Set aside this genius scheme for a second, because I want you to think about this goat. This weird, fucked-up goat—that may be part robot?—trying to get across town, into police headquarters, through the building, which even at night would house hundreds of workers, without once being noticed. It’s just so damn ridiculous. None of that plan is going to work because of course Bullock’s going to drive an armored car full of fake money, and of course Batman and the rest are going to follow him into Brown’s weird unground lair which, despite being underground, is a farm.
The reason I suspect the writers must have hated Batman is because the scrawny Brown does hand the Dark Knight his ass in a fight using nothing but a pitchfork. Eventually, the farmer/scientist gives Batman the dignity of turning on his pitchfork’s lightning zapper, grabs Robin as a hostage, and then forces all of the Bat-gang and Bullock into a silo which is secretly a rocket...
...which he’s filled with praying mantis eggs.
Now, Brown says the rocket is going to land in Central Park, allowing these “longer-lasting” mantises to wreak more havoc through Gotham. But I don’t see any way the rocket could land other than crashing, which would kill all the mantises on board. The rocket also seems rigged to explode, because when Batman inevitably escapes and drives the armored car off a ramp into the door of the rising rocket’s mantis room—in what I desperately, desperately fear is an allusion to Dukes of Hazzard—the rocket does blow up. The episode closes with the camera panning slowly to the Moreau-esque island it turned out Farmer Brown had operated on. A rooster crows ominously. The End.
When I get to the end of a Worst Episode Ever episode that genuinely pisses me off, it’s very hard for me to contain my anger so I don’t fall into an incoherent rant at the end. I am going to try to stay even-keeled in my complaints, such as Bruce being in multiple incongruous locations to keep the action going is very bad and/or lazy writing. The same is true of the mantises’ self-destruction, which was as inexplicable a decision by Brown as by the people who made the episode. I would like to call out the artists, who managed to not only make the monsters that were supposed to be based on farm animals mostly unrecognizable but also unclear as to what Brown was doing to them.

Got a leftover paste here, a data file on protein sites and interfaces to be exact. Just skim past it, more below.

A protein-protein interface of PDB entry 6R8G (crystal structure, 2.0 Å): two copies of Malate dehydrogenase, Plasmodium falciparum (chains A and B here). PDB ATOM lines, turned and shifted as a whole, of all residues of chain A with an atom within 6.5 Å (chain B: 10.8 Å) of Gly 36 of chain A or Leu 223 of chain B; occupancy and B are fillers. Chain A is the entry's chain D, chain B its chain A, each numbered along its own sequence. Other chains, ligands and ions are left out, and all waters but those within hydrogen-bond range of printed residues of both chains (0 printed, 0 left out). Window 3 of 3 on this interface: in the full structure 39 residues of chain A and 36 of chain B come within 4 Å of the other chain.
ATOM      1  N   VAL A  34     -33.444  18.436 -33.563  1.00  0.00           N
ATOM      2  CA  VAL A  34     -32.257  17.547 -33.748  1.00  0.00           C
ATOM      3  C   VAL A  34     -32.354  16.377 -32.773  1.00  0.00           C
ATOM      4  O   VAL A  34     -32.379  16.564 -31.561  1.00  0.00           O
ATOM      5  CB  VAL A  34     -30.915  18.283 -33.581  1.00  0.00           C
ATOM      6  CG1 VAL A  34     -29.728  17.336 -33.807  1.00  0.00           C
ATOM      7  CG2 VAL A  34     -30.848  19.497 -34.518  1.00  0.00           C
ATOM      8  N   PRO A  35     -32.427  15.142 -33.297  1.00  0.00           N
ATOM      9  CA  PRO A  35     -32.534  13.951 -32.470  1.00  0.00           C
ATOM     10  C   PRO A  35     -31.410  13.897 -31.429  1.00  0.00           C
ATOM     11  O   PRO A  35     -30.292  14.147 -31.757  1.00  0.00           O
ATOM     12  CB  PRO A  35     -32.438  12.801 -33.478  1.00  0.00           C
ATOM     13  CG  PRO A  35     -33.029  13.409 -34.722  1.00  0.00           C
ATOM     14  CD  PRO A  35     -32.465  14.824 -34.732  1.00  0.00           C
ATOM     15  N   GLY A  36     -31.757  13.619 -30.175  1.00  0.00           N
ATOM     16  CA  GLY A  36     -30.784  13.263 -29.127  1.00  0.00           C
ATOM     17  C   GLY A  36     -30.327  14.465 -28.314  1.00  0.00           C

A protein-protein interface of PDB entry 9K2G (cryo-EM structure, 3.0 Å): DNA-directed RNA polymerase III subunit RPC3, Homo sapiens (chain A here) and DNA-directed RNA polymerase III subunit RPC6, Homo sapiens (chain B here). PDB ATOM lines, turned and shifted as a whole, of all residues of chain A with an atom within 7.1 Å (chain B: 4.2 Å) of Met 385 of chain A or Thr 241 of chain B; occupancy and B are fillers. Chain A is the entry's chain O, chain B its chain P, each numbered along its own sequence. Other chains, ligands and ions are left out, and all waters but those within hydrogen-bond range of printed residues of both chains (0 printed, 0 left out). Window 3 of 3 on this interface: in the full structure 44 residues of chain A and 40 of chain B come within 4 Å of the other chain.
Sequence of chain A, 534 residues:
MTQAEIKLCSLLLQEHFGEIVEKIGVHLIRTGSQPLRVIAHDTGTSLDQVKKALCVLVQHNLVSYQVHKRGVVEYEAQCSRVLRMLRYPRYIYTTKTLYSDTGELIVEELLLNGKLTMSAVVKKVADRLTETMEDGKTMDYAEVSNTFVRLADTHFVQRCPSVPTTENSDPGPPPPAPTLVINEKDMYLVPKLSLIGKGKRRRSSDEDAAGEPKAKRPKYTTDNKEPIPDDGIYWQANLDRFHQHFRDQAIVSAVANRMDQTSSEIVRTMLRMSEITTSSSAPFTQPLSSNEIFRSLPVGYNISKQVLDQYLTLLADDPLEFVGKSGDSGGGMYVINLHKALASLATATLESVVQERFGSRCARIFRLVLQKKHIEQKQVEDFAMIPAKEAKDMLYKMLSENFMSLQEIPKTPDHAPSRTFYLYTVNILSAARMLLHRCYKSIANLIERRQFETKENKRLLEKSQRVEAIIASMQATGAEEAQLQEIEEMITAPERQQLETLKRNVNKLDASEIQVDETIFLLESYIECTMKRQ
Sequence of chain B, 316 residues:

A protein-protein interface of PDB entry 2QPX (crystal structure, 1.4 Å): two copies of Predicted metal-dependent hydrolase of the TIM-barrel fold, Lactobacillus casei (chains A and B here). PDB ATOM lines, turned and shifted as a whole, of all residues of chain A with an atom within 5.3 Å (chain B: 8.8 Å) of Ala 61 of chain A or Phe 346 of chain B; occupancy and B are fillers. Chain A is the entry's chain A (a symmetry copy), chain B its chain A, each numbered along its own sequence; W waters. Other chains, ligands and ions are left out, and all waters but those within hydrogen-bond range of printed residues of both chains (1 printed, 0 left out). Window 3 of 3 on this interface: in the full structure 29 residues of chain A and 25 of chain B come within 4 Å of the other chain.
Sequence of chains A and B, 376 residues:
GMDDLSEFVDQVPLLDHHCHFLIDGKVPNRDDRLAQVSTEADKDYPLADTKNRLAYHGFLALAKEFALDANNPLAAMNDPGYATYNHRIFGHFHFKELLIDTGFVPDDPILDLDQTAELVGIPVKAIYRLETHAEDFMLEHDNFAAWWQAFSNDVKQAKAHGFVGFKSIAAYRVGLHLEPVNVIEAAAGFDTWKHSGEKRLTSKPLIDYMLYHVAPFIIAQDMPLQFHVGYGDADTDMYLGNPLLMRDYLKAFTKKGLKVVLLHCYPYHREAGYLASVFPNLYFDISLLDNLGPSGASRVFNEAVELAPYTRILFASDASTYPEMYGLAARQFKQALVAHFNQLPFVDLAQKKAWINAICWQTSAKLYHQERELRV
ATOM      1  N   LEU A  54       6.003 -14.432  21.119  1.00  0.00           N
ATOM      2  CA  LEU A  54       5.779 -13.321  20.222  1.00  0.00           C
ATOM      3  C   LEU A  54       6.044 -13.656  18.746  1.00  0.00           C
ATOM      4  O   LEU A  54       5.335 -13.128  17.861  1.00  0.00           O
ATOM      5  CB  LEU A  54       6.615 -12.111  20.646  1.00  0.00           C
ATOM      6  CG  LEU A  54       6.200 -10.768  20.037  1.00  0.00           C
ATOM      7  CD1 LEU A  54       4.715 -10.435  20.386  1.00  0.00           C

Finally, I’d like to call out the giant corkboard in the B:TAS writers’ room, listing random words and ideas and occupations which could be used to brainstorm potential new Batman villains and their shtick. Blame must undoubtedly fall on the two thrown darts which landed on “farmer” and “mad scientist,” and then the writers who shrugged and said, “Fine. Whatever.” It’s a shame there was no corkboard with ideas for even the barest of reasons a genetic scientist might love farm motifs, but oh well. As Farmer Brown would say—with no emotion, and without even the barest trace of a country accent—“Dagnabbit.”
- Wonder where ol’ Farmer Brown got the funding for his second batch of monsters he made in retaliation for his funding getting cut, hmm? Stupid.
- Batman smiles a lot in this episode. I didn’t like it.
- A monster-bull crashes into a china shop. It’s stupid and made me mad.
- Admittedly, there were two things I liked in the episode. The first is that for some reason the robot-goat had to lead Bullock and the armored car to Brown’s hideout, which meant the little convoy was traveling at the walking speed of a goat. The second thing is when they’re trapped in the dumb silo rocket with a “hive” of mantis eggs, Bullock turns to Batman and says, “So you’ve survived the Joker and the rest of those creeps, only to buy it from Jed Clampett and a bunch of bugs.”(Jed Clampett being a character in Beverly Hillbillies.) Bullock knows Batman was trash for getting caught by this stupid scientist because he’s going to die in a really bizarre way. Bullock gets it.